An online portal is now available for individuals who want to submit their personal stories to the archive: This could include photos, videos, or just your recollections of where you were on that day and how it has affected you. We hope to preserve a large, diverse range of materials so that future scholars and researchers have access to and are able to tell the stories of this important event in local—and national–history.

If you have any physical materials related to the events of August 12 that you would like to donate, please email the Albert and Shirley Small Special Collections Library.

The Claude Moore Health Sciences Library is committed to archiving the role of the UVA Health System as a part of the community’s response to the events surrounding the “Unite the Right” rally. If you are interested in adding to the archive materials specifically related to the work of the UVA Health System and its team members, please contact the Health Sciences Library’s Historical Collections and Services Department at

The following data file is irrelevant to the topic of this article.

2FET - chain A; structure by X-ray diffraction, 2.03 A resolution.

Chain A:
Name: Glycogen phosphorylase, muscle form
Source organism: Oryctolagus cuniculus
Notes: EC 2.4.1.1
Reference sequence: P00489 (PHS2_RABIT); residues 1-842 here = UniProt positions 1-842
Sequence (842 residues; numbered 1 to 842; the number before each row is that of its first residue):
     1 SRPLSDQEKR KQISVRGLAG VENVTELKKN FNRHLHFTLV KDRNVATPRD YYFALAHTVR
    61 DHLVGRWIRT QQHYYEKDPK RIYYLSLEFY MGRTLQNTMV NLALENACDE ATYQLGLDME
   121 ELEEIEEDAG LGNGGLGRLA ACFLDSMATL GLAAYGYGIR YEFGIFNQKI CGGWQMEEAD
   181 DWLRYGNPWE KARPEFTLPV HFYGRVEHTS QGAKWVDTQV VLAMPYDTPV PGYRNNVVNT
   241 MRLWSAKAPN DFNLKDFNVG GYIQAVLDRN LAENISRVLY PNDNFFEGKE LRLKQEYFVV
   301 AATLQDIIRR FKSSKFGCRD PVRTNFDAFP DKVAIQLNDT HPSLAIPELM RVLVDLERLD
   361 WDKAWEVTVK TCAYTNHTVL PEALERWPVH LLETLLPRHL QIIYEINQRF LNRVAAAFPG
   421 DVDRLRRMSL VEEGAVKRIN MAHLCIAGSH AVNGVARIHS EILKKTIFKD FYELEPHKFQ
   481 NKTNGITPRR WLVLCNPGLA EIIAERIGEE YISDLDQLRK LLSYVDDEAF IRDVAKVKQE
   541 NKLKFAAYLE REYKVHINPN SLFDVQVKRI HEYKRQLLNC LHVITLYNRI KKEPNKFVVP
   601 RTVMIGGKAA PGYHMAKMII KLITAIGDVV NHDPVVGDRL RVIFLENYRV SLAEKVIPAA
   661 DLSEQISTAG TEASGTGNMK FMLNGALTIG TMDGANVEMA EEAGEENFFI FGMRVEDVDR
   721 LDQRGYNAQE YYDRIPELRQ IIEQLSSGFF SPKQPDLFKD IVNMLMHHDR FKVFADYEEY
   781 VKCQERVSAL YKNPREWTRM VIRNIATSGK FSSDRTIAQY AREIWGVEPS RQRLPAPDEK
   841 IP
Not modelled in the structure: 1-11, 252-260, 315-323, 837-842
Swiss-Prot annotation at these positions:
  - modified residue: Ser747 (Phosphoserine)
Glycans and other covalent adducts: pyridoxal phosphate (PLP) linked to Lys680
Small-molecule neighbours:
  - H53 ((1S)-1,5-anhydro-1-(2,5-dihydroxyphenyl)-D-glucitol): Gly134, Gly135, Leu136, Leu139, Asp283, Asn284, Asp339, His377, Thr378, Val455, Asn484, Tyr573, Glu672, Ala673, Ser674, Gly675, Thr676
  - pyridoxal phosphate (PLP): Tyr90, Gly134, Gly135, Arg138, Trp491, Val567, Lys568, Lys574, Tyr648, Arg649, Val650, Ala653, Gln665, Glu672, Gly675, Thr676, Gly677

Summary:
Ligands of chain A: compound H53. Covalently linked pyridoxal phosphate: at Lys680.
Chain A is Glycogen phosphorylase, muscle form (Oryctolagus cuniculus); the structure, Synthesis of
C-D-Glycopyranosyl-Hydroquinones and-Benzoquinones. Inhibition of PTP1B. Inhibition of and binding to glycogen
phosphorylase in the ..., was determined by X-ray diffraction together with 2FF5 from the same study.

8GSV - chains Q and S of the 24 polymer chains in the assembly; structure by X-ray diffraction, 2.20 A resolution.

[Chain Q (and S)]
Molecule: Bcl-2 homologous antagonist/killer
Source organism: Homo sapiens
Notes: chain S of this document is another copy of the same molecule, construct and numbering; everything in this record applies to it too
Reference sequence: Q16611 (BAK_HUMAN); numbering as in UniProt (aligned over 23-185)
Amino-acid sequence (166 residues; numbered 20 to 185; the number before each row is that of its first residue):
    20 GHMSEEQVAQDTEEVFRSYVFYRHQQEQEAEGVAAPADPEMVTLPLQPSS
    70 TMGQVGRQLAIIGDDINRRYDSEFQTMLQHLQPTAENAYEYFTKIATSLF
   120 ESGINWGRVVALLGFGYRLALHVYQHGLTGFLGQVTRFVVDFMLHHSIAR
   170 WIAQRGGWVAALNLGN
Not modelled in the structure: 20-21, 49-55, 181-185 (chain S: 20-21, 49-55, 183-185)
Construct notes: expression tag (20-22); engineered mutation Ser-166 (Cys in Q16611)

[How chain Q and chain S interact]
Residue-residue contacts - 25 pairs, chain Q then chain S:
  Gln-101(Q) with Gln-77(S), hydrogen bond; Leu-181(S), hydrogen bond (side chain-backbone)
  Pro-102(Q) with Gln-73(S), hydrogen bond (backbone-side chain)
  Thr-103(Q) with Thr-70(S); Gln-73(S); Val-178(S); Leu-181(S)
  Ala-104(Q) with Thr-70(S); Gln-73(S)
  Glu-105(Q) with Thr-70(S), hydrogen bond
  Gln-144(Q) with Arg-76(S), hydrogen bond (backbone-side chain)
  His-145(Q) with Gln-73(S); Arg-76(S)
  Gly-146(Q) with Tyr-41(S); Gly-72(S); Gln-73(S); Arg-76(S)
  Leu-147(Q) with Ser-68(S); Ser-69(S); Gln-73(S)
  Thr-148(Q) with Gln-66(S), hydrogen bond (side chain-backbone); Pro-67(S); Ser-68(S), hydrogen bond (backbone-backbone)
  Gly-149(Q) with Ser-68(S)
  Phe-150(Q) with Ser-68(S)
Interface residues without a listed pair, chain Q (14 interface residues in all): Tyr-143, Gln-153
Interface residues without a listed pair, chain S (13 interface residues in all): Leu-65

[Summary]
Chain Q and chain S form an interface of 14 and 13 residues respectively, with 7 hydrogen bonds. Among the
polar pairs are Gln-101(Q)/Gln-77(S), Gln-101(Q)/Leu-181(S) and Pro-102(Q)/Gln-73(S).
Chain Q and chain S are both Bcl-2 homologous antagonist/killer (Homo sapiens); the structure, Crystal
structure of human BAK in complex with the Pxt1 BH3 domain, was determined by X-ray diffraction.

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Data, Analysis, Visualization, and Computing Workshops!

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Searching for free workshops on all things data? Look no further! The fall roster of sessions on data management, analysis, visualization, and computing is complete.

Whether you’re a computing novice or a seasoned programmer, we have something for everyone. There are sessions on popular programming languages, including R and Python, as well as software packages such as SAS and SPSS.